One of the most recognizable Olivia Newton-John’s song has this line in it:
Let’s get physical, physical,
I wanna get physical.
Let’s get into physical.Let me hear your body talk, your body talk.
Let me hear your body talk.
This week’s mindful journaling writing challenge focuses on health and wellness. More specifically, what is our body saying to us? How we listen to our own body may help us move toward a greater sense of well-being. This includes adequate sleep, proper exercise, and proper nutrition. Whether we are motivated and committed to weight loss and management, or, to maintain healthy weight. Believe it or not – listening to what our body has to say is actually part of developing a mindful lifestyle.
Our desire is to be comfortable, happy, and have a healthy lifestyle. Unfortunately, our American Society is really sick and unhealthy. In March of 2016, The Atlantic ran this article – Less Than 3 Percent of Americans Live a ‘Healthy Lifestyle:
Here’s another bummer of a statistic to toss on the pile: Less than 3 percent of Americans meet the basic qualifications for a “healthy lifestyle,” according to a new study published in Mayo Clinic Proceedings.
The study authors defined a “healthy lifestyle” as one that met four qualifications:
* Moderate or vigorous exercise for at least 150 minutes a week
* A diet score in the top 40 percent on the Healthy Eating Index
* A body fat percentage under 20 percent (for men) or 30 percent (for women)
* Not smoking
The researchers looked at data from a representative sample of 4,745 people who participated in the 2003-2006 National Health and Nutrition Examination Survey. In this survey, physical activity was measured with an accelerometer that participants wore for a week, and diet was scored based on a 24-hour food diary.
According to NCBI, the United States are unhealthy compared to peer countries and have shorter life spans due to poor health. And, is it any wonder when we look at the reason American society has an Obesity problem? Here are some contributing factors that the Public Health website shares:
Research published by the World Health Organization found that a rise in fast food sales correlated to a rise in body mass index, and Americans are notorious for their fast-food consumption ― such food makes up about 11% of the average American diet. Another study demonstrates the full effect added sugars from soda and energy drinks are wreaking havoc on American waistlines. So it is not just how much we eat, but what we eat.
Confusing Diet for Nutrition
The role of diet in the U.S. obesity epidemic is obviously major, but it’s also complex. Consumers are sent wildly mixed messages when it comes to what to eat and how much. One one hand, larger portions, processed packaged food, and drive-thru meals are branded as almost classically American — fast, cheap, filling and delicious. On the other hand, we spend over $20 billion annually on weight loss schemes, from diet books and pills all the way up to last-resort surgeries like lap-bands and liposuction. It’s no wonder we’re looking for fast food and fast weight loss options, we spend more time at work and less time in our homes and kitchens than our parents did. Sometimes you only have time to pack a leftover pizza slice and a slim-fast for lunch, irony be damned.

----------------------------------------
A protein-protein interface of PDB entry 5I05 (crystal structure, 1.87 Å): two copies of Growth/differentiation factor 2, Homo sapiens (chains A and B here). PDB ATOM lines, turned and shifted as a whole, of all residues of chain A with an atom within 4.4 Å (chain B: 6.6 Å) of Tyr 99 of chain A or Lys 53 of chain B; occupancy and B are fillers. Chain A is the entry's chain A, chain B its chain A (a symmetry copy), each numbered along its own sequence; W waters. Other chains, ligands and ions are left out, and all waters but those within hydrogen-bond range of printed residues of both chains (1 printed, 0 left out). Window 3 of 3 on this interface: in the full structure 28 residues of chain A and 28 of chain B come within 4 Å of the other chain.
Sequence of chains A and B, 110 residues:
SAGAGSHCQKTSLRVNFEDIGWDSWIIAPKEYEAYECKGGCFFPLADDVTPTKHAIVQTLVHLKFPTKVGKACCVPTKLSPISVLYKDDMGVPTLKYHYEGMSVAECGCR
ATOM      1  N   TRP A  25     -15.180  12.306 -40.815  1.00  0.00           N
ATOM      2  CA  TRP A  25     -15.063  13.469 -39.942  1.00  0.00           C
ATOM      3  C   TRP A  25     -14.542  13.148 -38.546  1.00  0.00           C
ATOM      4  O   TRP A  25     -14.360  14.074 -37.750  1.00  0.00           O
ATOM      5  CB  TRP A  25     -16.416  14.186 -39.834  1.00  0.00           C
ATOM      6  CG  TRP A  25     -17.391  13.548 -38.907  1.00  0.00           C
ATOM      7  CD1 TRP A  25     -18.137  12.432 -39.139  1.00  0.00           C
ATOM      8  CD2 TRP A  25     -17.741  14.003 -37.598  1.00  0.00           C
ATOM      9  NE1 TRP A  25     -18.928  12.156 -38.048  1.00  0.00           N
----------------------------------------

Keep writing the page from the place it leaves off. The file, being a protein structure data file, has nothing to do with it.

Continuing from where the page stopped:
Inactivity is the new Normal
Lack of exercise is also a major culprit in the obesity epidemic. It’s been decades since most Americans worked in fields and on factory floors, a far greater majority of us are sitting throughout our workday. This means less exercise each day. According to one study, only 20% of today’s jobs require at least moderate physical activity, as opposed to 50% of jobs in 1960. Other research suggests Americans burn 120 to 140 fewer calories a day than they did 50 years ago. Add this to the higher amount of calories we are packing in, and we get a perfect recipe for weight gain.
So, if we were to listen to our bodies – what will it say? This is what the challenge is tasking us to explore.
How to Listen to Your Body
This requires some practice in mindfulness and meditation. Wendy Leeds, a psychotherapist and a cancer survivor, shares these insights at the Tiny Buddha blog:
- Respect your body: This comes from a place of accepting where you are at with your physical health and wellness. Treat your own body with love and respect. In fact, if you look at many religious belief systems (even Christianity) there are dietary commandments and teachings. Leeds recommends that we express gratitude for what our body is capable of doing throughout the day.
- Connect body and mind: Leeds recommends using a simple breathing technique that employs all senses. Listening and feeling are key to understanding what our body is saying to us.
- Present moment needs: Here, Leeds recommends we listen to find out what our bodies needs are in that moment. Is it stiff? relaxed? exhausted? thirsty? hungry? Resolve these needs by seeking out healthy snacks and keep hydrated.
- Long-term needs to stay healthy: Leeds observes that our bodies also want to share with us what it will take to get to a place of healthy living by informing us what we stand in need of. Getting back into the gym, eating healthier and more mindful, getting adequate and proper rest. Check in with a primary care physician and dental provider for routine check ups.